Just Announced: Philippians Sermon Series

Summary: When people try to make changes, other people may hold them back. As Jacob tries to overcome his scheming nature, Laban drags him down. God intervenes, so that Jacob can rise above that old turkey, Laban, and his own nature as well.

RISING ABOVE THE TURKEYS—Genesis 30:25-31:55

“I could soar like an eagle, if I didn’t have to deal with so many turkeys.”

My uncle raised turkeys. Turkeys are pretty stupid. They are always crowding each other, pecking at each other, fighting over food, so they can get big enough to be slaughtered.

“I could fly like an eagle…” Many people want to soar. They want to rise above their mistakes and weaknesses. They want to be honest, loving, competent, and good. But then there are the turkeys: maybe in their family, or at work, or among their friends. The turkeys influence everything: They have power, they set the tone in the workplace, and they drag other people down to their level.

Jacob is trying to rise above his past. He was born and raised to scheme and manipulate, but he has been trying to live differently. For 14 years, he has been working for his father-in-law, Laban, and building his family. It hasn’t been easy, because the people around him have been scheming and manipulating. After 14 years, he has two wives, 11 sons and a daughter by four different women, and a father-in-law who is treating him like a slave.

Jacob needs to make a change. He knows where he needs to end up; he needs to go back to Canaan, the promised land. He needs to fulfill his destiny, his calling, to be blessed by God, so that through him, all nations can be blessed. But he has to deal with a turkey first: Laban, his mother’s brother, the father of his two wives, his boss, a master manipulator.

Read Genesis 30:25-30.

For once, Jacob the schemer and deceiver is approaching Laban honestly and directly. When Laban begs him to stay, and offers good wages, he makes an honest proposal that will allow him to build his own wealth, while also building wealth for Laban. It’s a win-win.

Laban agrees to the deal. But Laban is such a turkey, that Jacob becomes like him.

Read Genesis 30:31-43.

It’s hard to sort out exactly what happened. Maybe Jacob manipulated the breeding, or maybe (as he claimed later) God blessed him. But one thing is sure: Jacob schemed to get the advantage over Laban. Can you blame him? Laban started it!

“I could soar like an eagle if I didn’t have to deal with so many turkeys.” When we are with certain people, the conversation always seems to go negative. If we try to be nice, they take advantage—so we can’t be nice. The system at work is set up for abuse: impossible demands, not enough sick days, lying coworkers, and bosses who don’t have a clue. We get sucked into the craziness, the manipulation, and the abuse. That is life among the turkeys.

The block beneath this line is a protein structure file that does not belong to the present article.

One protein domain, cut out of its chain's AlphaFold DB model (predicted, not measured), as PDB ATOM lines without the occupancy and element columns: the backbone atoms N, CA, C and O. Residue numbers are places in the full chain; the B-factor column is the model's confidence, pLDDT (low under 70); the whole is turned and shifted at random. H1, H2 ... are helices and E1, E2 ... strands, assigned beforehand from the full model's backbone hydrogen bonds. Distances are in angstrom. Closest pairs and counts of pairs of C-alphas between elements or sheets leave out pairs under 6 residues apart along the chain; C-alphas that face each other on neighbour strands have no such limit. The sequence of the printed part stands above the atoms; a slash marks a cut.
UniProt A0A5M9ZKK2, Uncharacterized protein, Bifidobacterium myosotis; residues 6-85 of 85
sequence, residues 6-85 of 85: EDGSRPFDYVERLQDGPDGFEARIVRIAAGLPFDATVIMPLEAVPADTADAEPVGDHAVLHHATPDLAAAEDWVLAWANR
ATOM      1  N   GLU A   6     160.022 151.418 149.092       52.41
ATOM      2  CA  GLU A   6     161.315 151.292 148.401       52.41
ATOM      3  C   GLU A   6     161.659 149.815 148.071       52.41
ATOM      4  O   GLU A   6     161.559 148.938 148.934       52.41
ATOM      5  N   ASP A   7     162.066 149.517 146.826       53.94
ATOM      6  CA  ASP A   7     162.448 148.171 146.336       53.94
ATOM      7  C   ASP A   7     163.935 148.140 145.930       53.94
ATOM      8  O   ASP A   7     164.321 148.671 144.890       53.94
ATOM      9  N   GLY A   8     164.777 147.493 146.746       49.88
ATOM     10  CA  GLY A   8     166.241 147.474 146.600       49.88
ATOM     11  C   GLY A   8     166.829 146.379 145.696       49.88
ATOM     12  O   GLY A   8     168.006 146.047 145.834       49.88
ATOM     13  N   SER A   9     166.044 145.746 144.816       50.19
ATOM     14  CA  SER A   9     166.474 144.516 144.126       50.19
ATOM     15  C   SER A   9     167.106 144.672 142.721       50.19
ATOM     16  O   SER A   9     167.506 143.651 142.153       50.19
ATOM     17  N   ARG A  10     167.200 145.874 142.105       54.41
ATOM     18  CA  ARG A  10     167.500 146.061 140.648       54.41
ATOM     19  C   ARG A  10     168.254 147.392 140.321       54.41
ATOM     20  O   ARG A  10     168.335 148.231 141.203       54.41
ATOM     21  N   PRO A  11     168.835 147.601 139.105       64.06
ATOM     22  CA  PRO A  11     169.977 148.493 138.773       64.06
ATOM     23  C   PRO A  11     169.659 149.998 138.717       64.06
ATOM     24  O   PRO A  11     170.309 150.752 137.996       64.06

Jacob is dragged down by Laban, and he is back to his old ways: scheming and manipulating. How is that working out for him?

Read Genesis 31:1-2. ” You think?!!! If Jacob had been more honest, Laban might still have envied his success. But Jacob would have been able to look himself in mirror, and his wives and children would have had a spiritual leader they could respect. When Jacob left Laban, he could have left on good terms.

Instead, Jacob turns his wives against their father. Read Genesis 31:4-9, 14-21.

Jacob and his family sneak away. Laban can’t even kiss his grandchildren goodbye. Rachel steals the household gods (family heirlooms—but also idols?).

The story could have a tragic end. Laban gathers his other relatives, and pursues Jacob and his family. He accuses Jacob of stealing the household gods. The story would be funny, if it weren’t so sad. Rachel puts the gods into her camel saddle in her tent, and claims that she can’t get up because of the time of the month. Jacob, who is clueless, defends her adamantly. Still the turkey!

Jacob has blown his chance at redemption! He is still the same old schemer and deceiver, and his family has become just like him. Has he lost his place in God’s plan to save all of humanity?

No, God still has plans for Jacob—big plans.

(31:3) “Then the Lord said to Jacob, “Go back to the land of your fathers and to your relatives, and I will be with you.”

Again, God said, (31:13) “I am the God of Bethel, where you anointed a pillar and made a vow to me. Now leave this land at once and go back to your native land.”

But how can Jacob pull that off, when he has to deal with the old turkey-buzzard, Laban?

I think you know what I’m talking about! There is that person who can always get your goat. (Oops—mixing metaphors!) There is a person or group of people in your life, and it seems like you will never be free of them. Maybe you can’t forget what they did to you, and you can’t forgive and let go, so you can move on. Maybe it is a coworker or a relative, that you can’t cut off. Maybe it is your husband or wife!

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